Family-style recipes from Rowley Leigh’s new restaurant

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After a fairly long lay-off — nearly 10 years — I am going to be cooking in London again, albeit part time, in an achingly fashionable club on the outer fringes of Notting Hill, my old territory before I departed for the wilds of West Somerset. I may look a little out of place in such a milieu, but I think my food will pass muster. It will be a mixture of old favorites and new dishes with an emphasis on sharing, family-style dining. It will, I hope, be somewhat informal.

One never knows which of the old chestnuts will find favor. Some look a little dated these days. I won’t cook foie gras with a sweetcorn pancake because that delicacy makes me a little queasy, both literally and morally, these days. The chicken and goat’s cheese mousse with olives, besides being ridiculously complicated to make, failed miserably when I resumed it in Hong Kong a few years ago.

However, the Antiboise chicken — overleaf — was greeted with rapture when I presented it to the resident tasting panel. While I don’t remember putting it on a restaurant menu, the dish has been with me a long time — as photographer Andy Sewell will attest after we did it in these pages more than a decade ago.

But most of the food will be new. I boasted recently that my wife had never had the same dish twice — I do cook dinner every night I am at home — and, while there might be a germ of hyperbole there, it is true that the creative juices are still flowing. Time will tell.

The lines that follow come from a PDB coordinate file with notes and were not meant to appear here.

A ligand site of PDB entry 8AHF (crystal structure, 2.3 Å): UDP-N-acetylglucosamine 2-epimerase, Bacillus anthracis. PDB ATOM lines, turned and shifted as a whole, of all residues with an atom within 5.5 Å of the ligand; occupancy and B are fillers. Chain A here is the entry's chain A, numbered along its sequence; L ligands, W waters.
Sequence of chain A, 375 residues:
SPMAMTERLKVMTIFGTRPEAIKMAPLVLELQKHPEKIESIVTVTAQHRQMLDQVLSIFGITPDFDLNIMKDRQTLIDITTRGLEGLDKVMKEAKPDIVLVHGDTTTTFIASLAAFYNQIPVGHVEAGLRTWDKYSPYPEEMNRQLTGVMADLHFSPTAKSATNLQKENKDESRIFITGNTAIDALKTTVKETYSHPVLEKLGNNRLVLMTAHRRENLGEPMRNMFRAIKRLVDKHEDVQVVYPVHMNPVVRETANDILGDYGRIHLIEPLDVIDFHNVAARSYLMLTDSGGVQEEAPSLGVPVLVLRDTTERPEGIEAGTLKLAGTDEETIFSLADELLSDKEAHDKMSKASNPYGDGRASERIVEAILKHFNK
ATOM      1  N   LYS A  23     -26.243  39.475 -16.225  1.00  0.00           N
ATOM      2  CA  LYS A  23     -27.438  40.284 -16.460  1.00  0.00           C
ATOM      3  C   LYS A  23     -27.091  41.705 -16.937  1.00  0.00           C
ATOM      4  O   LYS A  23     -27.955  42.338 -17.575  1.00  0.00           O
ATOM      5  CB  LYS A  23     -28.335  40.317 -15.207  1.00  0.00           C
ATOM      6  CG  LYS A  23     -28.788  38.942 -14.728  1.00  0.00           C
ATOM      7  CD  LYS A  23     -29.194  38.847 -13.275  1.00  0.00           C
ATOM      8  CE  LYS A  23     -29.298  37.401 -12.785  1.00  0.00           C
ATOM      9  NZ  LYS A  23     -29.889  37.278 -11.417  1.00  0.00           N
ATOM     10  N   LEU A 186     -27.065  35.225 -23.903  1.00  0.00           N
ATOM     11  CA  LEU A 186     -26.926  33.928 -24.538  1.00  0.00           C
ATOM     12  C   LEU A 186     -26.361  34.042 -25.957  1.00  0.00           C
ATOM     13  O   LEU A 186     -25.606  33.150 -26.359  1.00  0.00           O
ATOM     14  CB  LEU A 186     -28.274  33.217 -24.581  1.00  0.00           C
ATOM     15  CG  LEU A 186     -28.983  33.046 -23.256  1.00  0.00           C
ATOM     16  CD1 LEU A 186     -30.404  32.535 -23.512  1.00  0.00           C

Bavette, gribiche sauce and cep toast

Serves 4

Bavette, one of the two cuts loosely referred to as skirt steak, can be chewy and tough when ill prepared. Cut thin and across the grain, it is more than palatable and full of flavor.

For the sauce gribiche

For the vine toast

  1. Make sure the bavette is cleaned completely of any sinew or membrane. Wrap in film and place in the freezer for half an hour to stiffen up.

  2. To prepare the sauce gribiche, whisk the egg yolk, mustard and vinegar with the salt and plenty of ground black pepper. Whisk in the oil in a thin stream and then add the remaining ingredients and stir well. Let stand for as long as you like.